Was this a repeat? I thought I've seen some of it before.I thought it was an OK review. Some of the pot clubs really are just store fronts for black market pot. Part of the idea behind Prop 215 was to allow medicinal users to get cannabis without having to deal with the black market. And many of the pot clubs do that - all the pot is grown by members.Not that the DEA cares about this distinction. One of the true cooperative clubs shown on 60 Minutes was shut down by the DEA. And don't forget the WAMM Santa Cruz coop.They also showed a few people who were obvious "abusers" of the system. Such as a doctor who wrote a recommendation for a woman who said her high heels were making her feet hurt.Not that I really care about them. As long as cannabis is available to people who really need it. God knows that commercial pharmaceuticals are abused even more - should we shut down all drug stores?Plus, cannabis is a lot safer for abuse than most of the commercial pharmaceuticals. And many of the so-call abusers are self medicating for psychological dysfunctions - trying to put more awareness and joy into their lives.I only worry that this sort of thing could cause a negative reaction that impedes the medical movement.
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Comment #11 posted by unkat27 on December 31, 2007 at 00:06:37 PT

Re: Cannabis for Higher Awareness
The way I see it is they dumb us down from the beginning and make us feel really bad with their fear-mongering scare-tactics, such that we have a tendency to always be tense and worrisome about so many things, we develop regular nervous tension and anxiety, and although it is essentially dysfunctional, we are taught to "be tough and take it like men", such that we are programmed to live with the anxiety and the pain. All that anxiety and pain that we're taught to live with also has the effect of making the learning process much more difficult than it should normally be, and helps to keep us dumbed-down, under the deceptive BS of the ruling-class. When we use cannabis, it erases the anxiety and eases the pain, in such a way that it also helps us overcome the deception. And, yes, this is the effect that the ruling-class fears the most and may be the most ulterior motive for their demonization of it.
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Comment #10 posted by John Tyler on December 30, 2007 at 23:20:58 PT

Re 60 Minutes
Why are they trying to make that pejorative? Anybody can go to any storefront Drug Store with a doctorís note (prescription) and get what they need. Why should this be any different? I think 60 Minutesí is showing their prejudice.  

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Comment #9 posted by runruff on December 30, 2007 at 15:38:04 PT:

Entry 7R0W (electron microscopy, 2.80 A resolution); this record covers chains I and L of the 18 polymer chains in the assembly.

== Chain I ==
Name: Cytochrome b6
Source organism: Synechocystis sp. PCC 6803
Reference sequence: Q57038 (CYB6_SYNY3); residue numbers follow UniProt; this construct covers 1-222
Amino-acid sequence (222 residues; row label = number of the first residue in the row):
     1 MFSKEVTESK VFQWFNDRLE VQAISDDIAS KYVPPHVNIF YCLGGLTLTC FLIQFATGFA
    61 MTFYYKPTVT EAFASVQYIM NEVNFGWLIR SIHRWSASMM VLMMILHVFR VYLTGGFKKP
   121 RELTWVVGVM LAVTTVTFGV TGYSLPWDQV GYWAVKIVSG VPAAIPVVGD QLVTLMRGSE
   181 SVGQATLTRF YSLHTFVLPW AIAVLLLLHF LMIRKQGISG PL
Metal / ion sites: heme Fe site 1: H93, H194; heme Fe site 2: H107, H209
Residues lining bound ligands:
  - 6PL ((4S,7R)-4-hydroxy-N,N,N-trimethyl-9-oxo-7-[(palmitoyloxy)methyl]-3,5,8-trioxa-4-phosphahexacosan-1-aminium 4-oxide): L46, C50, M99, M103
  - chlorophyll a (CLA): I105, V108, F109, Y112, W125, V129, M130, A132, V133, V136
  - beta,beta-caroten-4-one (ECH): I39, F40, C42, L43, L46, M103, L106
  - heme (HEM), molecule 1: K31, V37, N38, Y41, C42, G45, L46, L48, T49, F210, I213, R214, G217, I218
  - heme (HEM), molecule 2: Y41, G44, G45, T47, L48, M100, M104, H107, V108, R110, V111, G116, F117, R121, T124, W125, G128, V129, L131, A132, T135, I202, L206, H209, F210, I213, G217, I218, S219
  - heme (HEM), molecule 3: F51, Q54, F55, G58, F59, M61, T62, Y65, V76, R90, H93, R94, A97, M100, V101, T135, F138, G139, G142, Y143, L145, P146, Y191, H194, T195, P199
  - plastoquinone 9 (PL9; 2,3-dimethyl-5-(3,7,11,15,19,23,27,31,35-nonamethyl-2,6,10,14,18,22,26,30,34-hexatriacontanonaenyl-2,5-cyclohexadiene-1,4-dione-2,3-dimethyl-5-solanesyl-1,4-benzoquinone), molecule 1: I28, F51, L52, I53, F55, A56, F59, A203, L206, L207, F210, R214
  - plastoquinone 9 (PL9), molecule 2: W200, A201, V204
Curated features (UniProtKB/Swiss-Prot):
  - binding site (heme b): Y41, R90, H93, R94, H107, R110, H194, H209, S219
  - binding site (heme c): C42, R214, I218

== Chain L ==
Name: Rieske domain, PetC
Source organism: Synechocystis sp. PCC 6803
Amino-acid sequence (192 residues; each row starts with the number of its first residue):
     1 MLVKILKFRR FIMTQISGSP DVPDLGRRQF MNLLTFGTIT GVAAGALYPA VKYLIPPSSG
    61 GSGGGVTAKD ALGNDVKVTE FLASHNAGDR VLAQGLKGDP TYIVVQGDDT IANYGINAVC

Dankhank
Thanks for the tune. My wife thought it was cute.Our minds are more than a universe, 
they are a multiverse.RR
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Comment #8 posted by FoM on December 30, 2007 at 15:20:05 PT

Friendly Reminder: 60 Minutes: Pot Shops - Tonight
The law some thought would put medical marijuana in pharmacies has created chaos according to critics, who say there are now "pot dealers in storefronts" who are selling to anyone with a doctorís note. Morley Safer reports. David Browning is the producer. http://www.cbsnews.com/stories/1998/07/08/60minutes/main13502.shtml
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Comment #7 posted by Dankhank on December 30, 2007 at 11:56:45 PT

right-on
I have known the same for as long as you three...Acid and Pot ... pot and acid ...good for what ails ya mentally and physically ...Runruff, here's one for you ... :-)http://www.youtube.com/watch?v=NRnSCIRc3rc
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Comment #6 posted by John Tyler on December 30, 2007 at 10:58:39 PT

take you higher
It awakens one to a higher level of awareness. This doesnít go over very well with those that donít understand, or who donít want to understand, and in whose interest it is to keep everyone down. You can drink all you want, because that puts you on a lower level of awareness, but it is "No No" to a higher awareness. When you have experienced the higher level of awareness you can see the negative BS around you, and you canít accept it anymore.
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Comment #5 posted by museman on December 30, 2007 at 10:35:30 PT

runruff
Well, back in 1970, in a secret room on the fourth floor of a hospital that was built during the civil war, I discovered where I was at - in the belly of the beast - just after being sent to 'entertain the troops' that were languishing in various modes of missing body parts from their 'service' on the Mekong Delta, I smoked some Vietnamese and listened to Dark Side of the Moon for the first time.As my forethoughts lifted above the normal creased forehead, I could actually feel the higher consciousness, and I became aware. At that point in time I became aware of the BS in a way that forever prevented me from returning to the same blind prespective of 'patriotism' 'my country right or wrong' and set me on a path of discovery.Cannabis is the ultimate de-programmer (next to LSD 25) and all those centuries of BS programming fall away so quickly, it's no wonder the government fears it's widespread use.So who knew? More than one might think.
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Comment #4 posted by runruff on December 30, 2007 at 10:23:48 PT:

oops!
Chomsky, Chomsky! I ment Noam Chomsky!Sorry Noam.
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Comment #3 posted by John Tyler on December 30, 2007 at 10:23:01 PT

making sense
This makes me think of a tee shirt for the prohibs. "I spent 40 billion dollars on the Drug War last year and all I got for it was this lousy tee shirt". 
Ending cannabis prohibition makes sense... dollars and cents.  
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Comment #2 posted by runruff on December 30, 2007 at 10:19:47 PT:

Gee! Who knew?
There is no need to tell our leaders the truth, they already know the truth-Noam Chaomsky[Congress]-Who pays the pipper calls the tune.
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Comment #1 posted by museman on December 30, 2007 at 10:09:34 PT

and what does that make the prohibs?
"Our war on drugs really is a war on people. That's true insanity."A bunch of rabid insane people in need of straitjackets and sedatives - like cannabis.  -that's our government in a NUT shell.